Investing in Indiana: which homegrown companies do state stock pickers like?

Author:Beck, Bill

ONE OF THE MORE intriguing issues in the recent Indiana gubernatorial election involved the question of which candidate would do more to ensure that state jobs would remain in the Hoosier state. Outsourcing turned out to be one of the sleeper issues of the 2004 election, which got us wondering what the state's investment professionals thought about stay-at-home investing.

Turns out that wealth managers, investment advisors and stock-market makers from around the state aren't at all averse to loading their portfolios with homegrown companies. We talked to professionals from one end of the Hoosier state to the other, and they all told us much the same thing: Investors could do far worse than include solid Indiana companies in their investment portfolio.

"These are long-term companies," says David Forbes, senior vice president at Muncie-based Merchants Trust Co. "They're not flashy, and they're not sexy. They tend to be what you find in the Midwest. They just make money."

Merchants Trust, the trust affiliate of First Merchants Corp., has 70 employees managing $1.5 billion in assets. The company has offices throughout central Indiana, including Muncie, Lafayette, Richmond and Indianapolis, as well as Columbus, Ohio.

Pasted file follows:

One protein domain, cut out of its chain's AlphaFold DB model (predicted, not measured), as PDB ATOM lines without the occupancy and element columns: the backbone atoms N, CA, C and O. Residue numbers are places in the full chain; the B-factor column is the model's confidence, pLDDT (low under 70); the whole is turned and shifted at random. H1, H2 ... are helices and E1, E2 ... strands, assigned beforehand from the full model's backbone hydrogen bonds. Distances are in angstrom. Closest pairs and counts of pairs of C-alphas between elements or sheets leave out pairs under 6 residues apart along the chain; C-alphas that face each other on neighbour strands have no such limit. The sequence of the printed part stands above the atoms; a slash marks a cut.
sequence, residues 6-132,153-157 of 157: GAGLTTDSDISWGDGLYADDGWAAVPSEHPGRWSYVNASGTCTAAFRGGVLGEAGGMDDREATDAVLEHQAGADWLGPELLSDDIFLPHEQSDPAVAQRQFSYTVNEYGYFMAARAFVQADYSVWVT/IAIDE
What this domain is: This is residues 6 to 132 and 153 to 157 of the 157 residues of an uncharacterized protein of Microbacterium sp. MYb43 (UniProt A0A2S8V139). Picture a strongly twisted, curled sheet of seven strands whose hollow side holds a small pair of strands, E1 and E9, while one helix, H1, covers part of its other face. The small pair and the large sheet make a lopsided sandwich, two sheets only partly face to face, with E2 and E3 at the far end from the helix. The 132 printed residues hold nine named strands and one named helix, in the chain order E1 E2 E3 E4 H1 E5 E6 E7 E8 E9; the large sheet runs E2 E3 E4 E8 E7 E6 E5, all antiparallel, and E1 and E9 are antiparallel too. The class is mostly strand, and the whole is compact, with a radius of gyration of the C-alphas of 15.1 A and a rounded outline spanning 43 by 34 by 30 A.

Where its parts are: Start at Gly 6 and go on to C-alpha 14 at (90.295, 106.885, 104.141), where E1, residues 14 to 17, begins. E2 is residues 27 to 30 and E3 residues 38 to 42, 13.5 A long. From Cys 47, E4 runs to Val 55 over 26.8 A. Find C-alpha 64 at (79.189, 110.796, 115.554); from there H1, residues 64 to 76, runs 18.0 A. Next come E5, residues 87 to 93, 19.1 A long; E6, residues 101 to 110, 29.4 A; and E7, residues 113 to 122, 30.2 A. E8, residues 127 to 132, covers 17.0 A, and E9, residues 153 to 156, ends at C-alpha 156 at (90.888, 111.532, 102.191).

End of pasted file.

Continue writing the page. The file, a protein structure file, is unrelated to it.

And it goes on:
Forbes says his portfolio managers have several Indiana companies on their radar screens right now. Topping the list is Indianapolis-based Eli Lilly & Co. "If you're in that industry sector," Forbes says, "you need to have a number of pharmaceutical and medical-equipment companies. And we would want Lilly in that portfolio. It's not a one-buy stock. You've got to have six or eight companies in the portfolio and spread the risk out against the sector. Lilly is always on our list."

A second Hoosier stock that the Merchants Trust portfolio managers particularly like is Evansville-based Vectren Corp. "It's often overlooked," Forbes says of the utility stock that was formed out of the merger of Southern Indiana Gas & Electric Co. and Indianapolis-based Indiana Gas Co. "It's not a huge utility, but its markets are stable and growing. It has no nuclear exposure. It makes money and pays dividends. It's your basic widows and orphans stock."

Matthew Finn, senior vice president and director of portfolio management at Signal Capital Management in Evansville, echoes Forbes in being a big fan of Vectren. Vectren is one of the stocks we have in our portfolios," Finn says. "It's a hometown player and a good solid company. They have a very...

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